Vijai P. Sharma, Ph.D
Anxiety or panic attacks are one of the most common and disabling problems encountered by both mental health professions and general medical practitioners. Thousands of Americans rush to the hospital emergency rooms every day suspecting they are having a heart attack, but medical tests show that their hearts are in sound condition.
This happened with "Joe". Joe had several deadlines to meet. Things get really hectic towards the end of a year at his work, with annual reports, performance appraisals, and projects to be rounded up, all around the same time. One day Joe felt a mild chest pain but forgot all about it as he focused on the project at hand. Driving home Joe experienced a sudden increase in heart rate along with rapid breathing. He felt a hot flash permeate his entire body, leading to profuse perspiration. He felt tingling and numbing in the feet and hands followed by shaking and trembling. Joe was puzzled that he would have hot flashes in some parts of his body and cold chills in others. He felt faintish, somewhat dizzy and nauseated. Joe began to think, "This never happened to me before. I am either going crazy or having a heart attack. What if I die right now here on this road! Nobody to help me here."
Joe felt overwhelming fear, and the symptoms of fast breathing, heart pounding, sweating, and shaking increased. Just then, Joe saw a blue sign that read, "Hospital" and he sped down to the hospital emergency room. At the E.R. they did an arterial blood gas test and EKG to assess the heart function. Upon completion of tests, doctors advised Joe that his heart was in "good" condition and his symptoms were consistent with a panic attack and hyperventilation. He was released to the care of his general physician with no further instruction. Joe was more confused than ever and thought to himself, "If I don't have a heart problem, why did it feel like a heart attack? Does this mean I am going crazy?"
This scenario is actually a very common one and occurs in individuals who have panic attacks and have not had the opportunity too learn about them. Joe was an MBA, not a medical graduate. During a panic attack, people experience symptoms that appear much like those of a heart attack. They believe they are facing a truly life threatening event and until they are medically cleared of any danger, they fear they may be dying of a heart attack.
Even after several panic attacks, a person may still believe that "unlike the last time this time it is for real." When a panic attack is over, patients know that their heart is normal, but during an attack, they cannot think logically. In the panic mode, catastrophic thinking replaces the normal thinking and reasoning ability. The pounding heart deafens the faint voice of the logical mind at such a time. However, after ten to fifteen minutes, which is the average duration of a panic attack, a person can again believe that his or her heart is okay, but he or she wouldn't do that during a panic attack.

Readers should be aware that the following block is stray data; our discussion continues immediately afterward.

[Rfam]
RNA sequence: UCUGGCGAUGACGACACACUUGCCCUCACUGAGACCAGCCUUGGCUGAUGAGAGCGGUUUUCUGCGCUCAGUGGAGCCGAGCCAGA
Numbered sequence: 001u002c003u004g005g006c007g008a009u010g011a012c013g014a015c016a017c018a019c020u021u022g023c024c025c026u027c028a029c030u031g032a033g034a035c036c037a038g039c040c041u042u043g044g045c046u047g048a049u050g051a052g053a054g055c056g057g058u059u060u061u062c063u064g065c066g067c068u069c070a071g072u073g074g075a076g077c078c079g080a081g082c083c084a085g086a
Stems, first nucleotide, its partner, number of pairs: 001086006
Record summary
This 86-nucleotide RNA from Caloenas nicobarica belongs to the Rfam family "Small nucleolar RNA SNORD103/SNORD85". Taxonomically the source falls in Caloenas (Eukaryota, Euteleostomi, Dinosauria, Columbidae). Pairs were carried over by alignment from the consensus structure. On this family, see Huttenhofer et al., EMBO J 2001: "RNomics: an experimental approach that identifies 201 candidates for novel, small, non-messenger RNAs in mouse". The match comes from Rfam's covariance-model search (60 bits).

The American Heart Association says that body is likely to send one or more of the following warning signals of a heart attack:
Uncomfortable pressure, fullness, squeezing or pain in the center of the chest lasting more than a few minutes.
Pain spreading to the shoulders, neck or arms.
Chest discomfort with lightheadedness, fainting, sweating, nausea or shortness of breath.
According to the American Psychiatric Association, a panic attack is diagnosed by the presence of at least four of the following symptoms: chest pain or pressure on the chest: shortness of breath; dizziness or faintness; sweating; palpitations or accelerated heart rate; nausea; numbness or tingling in one or more parts of the body; hot flushes or chills and rear of dying, going crazy or losing control.
Notice how similar the symptoms of a heart attack are to those of a panic attack! Therefore, it is best to get a thorough medical examination as recommended. You may also find solace in recent research findings that the majority of healthy people occasionally experience some type of occasional heart irregularity such as skipped beat, pounding in the chest or palpitations.
There is no connection between panic attacks and heart disease except that the symptoms of both feel so much alike. Some people after the first panic attack develop intense fear about having a heart attack. They then start monitoring themselves very closely, trying to detect any signs of a heart disease. So, when their heart rate increases which is normal for everyone under excitement, stress or fatigue, they think they are having a heart attack. Then the mere thought of having a heart attack sends the heart and the rest of the body into a frenzy.
Other people who do not suffer from panic attacks also experience similar cardiac changes such as heart palpitations or heart racing, but they don't get alarmed and don't view them as warning signs of a heart attack, stroke or some other life threatening illness.
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